Søren Ulrich is 43, Danish and a cabinetmaker. A big dark beard, a chequered shirt and lumberjack boots is what stands out at first sight.
We meet in his temporary shop and showroom in Jægersborggade 8 in the north part of Copenhagen and one of the most bustling streets of the weekend.
An old style shop sign and a comfortable bench create a welcoming setting just outside the shop. The space contains a few selected pieces: a generous table in smoked oak, finely upholstered chairs, a couple of stools in different heights, various shelving and coat hangers and a collection of very peculiar bottle openers that display the different wood essences used throughout the pieces. All you can see has been designed and manufactured by Søren himself. “I am very busy and this takes time. I am torn between the workshop, the showroom and the desk where I need to write quotations and answer emails at all times.” Despite its 12 m2 the shop has a very cozy feeling and there’s a lovely flux of people that curiously browse, ask questions or just come by to say hi.
Søren opened Habengut (Danish word for “all good things”) in May 2015 but in reality he has been making furniture for more than 10 years. “When I was 16 I became a metal apprentice working as machine engineer but I’ve always dreamt about wood. It’s softer, easier and warmer.” So after years of tedious work and a period as a very meticulous decorator with paint and concrete, he decided to start his own business.
“I believe I was destined to create Habengut, my family didn’t have a long education and I myself was not so bright in school. But I had a feeling inside that I could do something with my hands…”
Working in complete solitude for many years made him very focused on his project but he recently felt the need of collaboration and hired 2 apprentices. They say, to his surprise, that he’s very good at delegating tasks. He even took them to northmodern (the Copenhagen furniture and design fair) to help out with visitors and new clients and it was a success. “We are in this together,” he thought “we are a team. I never got to go to a similar event when I was an apprentice so I thought I should make it better.”
The discussion inevitably turns towards the established Danish design brands that are his competition and he is not happy to talk about them. “They have it figured out, just focus on a design classic, people recognize it and all they have to do is change the colour once in a while and people will buy it again.” No specific master seems to inspire him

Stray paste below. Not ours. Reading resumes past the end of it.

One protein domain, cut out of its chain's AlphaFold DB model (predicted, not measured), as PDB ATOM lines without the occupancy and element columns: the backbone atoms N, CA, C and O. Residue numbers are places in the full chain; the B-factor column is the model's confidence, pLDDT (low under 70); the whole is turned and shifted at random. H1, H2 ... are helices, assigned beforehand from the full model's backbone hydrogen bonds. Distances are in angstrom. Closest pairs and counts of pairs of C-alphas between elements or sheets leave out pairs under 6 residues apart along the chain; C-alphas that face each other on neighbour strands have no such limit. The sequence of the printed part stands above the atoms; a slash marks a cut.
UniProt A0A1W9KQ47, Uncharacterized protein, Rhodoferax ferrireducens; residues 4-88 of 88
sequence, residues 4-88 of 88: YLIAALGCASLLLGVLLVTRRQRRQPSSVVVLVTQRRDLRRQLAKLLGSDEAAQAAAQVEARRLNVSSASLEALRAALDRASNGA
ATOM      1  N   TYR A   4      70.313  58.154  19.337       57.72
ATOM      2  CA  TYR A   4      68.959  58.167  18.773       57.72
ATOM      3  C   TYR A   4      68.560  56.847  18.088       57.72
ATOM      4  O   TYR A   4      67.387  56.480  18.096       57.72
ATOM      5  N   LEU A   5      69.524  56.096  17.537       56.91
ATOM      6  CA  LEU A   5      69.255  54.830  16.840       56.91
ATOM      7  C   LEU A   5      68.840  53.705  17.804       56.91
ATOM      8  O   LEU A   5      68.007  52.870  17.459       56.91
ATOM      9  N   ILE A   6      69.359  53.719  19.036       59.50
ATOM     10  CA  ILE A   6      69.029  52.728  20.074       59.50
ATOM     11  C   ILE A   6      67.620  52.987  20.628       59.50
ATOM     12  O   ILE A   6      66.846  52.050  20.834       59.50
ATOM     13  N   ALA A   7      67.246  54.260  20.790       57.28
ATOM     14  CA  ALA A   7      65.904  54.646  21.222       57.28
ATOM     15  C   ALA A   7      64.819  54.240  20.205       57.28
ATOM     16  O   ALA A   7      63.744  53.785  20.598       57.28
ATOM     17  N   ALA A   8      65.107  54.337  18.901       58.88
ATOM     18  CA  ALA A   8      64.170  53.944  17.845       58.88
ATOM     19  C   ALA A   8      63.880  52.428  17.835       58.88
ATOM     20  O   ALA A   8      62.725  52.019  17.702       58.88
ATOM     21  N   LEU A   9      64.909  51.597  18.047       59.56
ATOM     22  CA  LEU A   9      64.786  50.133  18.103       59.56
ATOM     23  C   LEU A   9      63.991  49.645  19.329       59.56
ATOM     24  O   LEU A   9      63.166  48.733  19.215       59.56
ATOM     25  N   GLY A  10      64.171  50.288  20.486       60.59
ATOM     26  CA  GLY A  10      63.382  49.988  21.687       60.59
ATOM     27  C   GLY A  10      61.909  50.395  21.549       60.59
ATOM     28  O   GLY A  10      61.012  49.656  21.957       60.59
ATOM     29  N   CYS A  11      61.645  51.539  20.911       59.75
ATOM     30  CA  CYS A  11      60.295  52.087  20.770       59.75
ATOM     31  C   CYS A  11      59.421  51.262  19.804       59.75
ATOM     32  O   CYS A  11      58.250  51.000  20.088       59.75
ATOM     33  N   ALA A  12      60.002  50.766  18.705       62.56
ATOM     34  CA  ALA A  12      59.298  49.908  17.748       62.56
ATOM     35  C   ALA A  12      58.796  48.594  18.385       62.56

“I take a chair or a stool I like and feel comfortable in and study it, learn the proportions, analyze the wood and make one of my own.”
It is a hard business. Søren’s typical working day starts at 5 am with coffee and emails at home. Then around 8 am he bikes to the workshop not far away where his apprentices have been working since 7. “We like to have lunch together, you know the typical open sandwich thing, and then work until dusk. Even after we close I’ll keep thinking about work until I fall asleep.”
“And what about the future?” I ask. One day a young girl came to his workshop to get help for a school project: she needed to build a cabinet. And so, in helping her, Søren figured out that he actually knows a lot about making and likes teaching others. “I’ve considered applying to Statens Værksteder for Kunst (residency at the Danish Art Workshops) and as pessimistic as I am, hard work will always keep me away from depression.”
Alter Ego’s Proust-questionnaire: Who is Søren Ulrich
What would you rather be doing at the moment?
– I’d like to leave everything and go.
Have you ever lost something extremely important to you?
– My father.
What’s your inseparable friend?
– My hands.
What makes you laugh?
– Everything uncomfortable.
Where do you go when you need to regroup?
– To my favourite coffee shop.
What is essential in your work?
– Money… or nicely put “economic freedom”.
What is your favourite flavour?
– Salty flavours.
Who is your hero?
– Johnny Cash.
What do you hate about today’s world?
– The pressure, the stress.
Where is home?
A special message.
– Det skal nok gå. (= It’ll be all right)
what: Habengut by Søren Ulrich
where: Jægersborggade 8, Copenhagen
when: Fridays 14 -18 and Saturdays 11-16
Alter Ego Portraits features stories and works of selected individuals around the world that have an alterego in their lives. Based on the definition of the Latin term alterego as a person’s secondary or alternative personality we focus on their profile uncovering their alterego; our candidates perform a task (job or activity) that is not their primary occupation/education and the tension between original and new self influences their work in unexpected ways.
We are interested in people and projects that cross boundaries between arts and crafts, abstract and concrete, ordinary and bold. In uncertain times of deep crisis, fast change, fierce competition we believe in people that can inspire us to go beyond ourselves.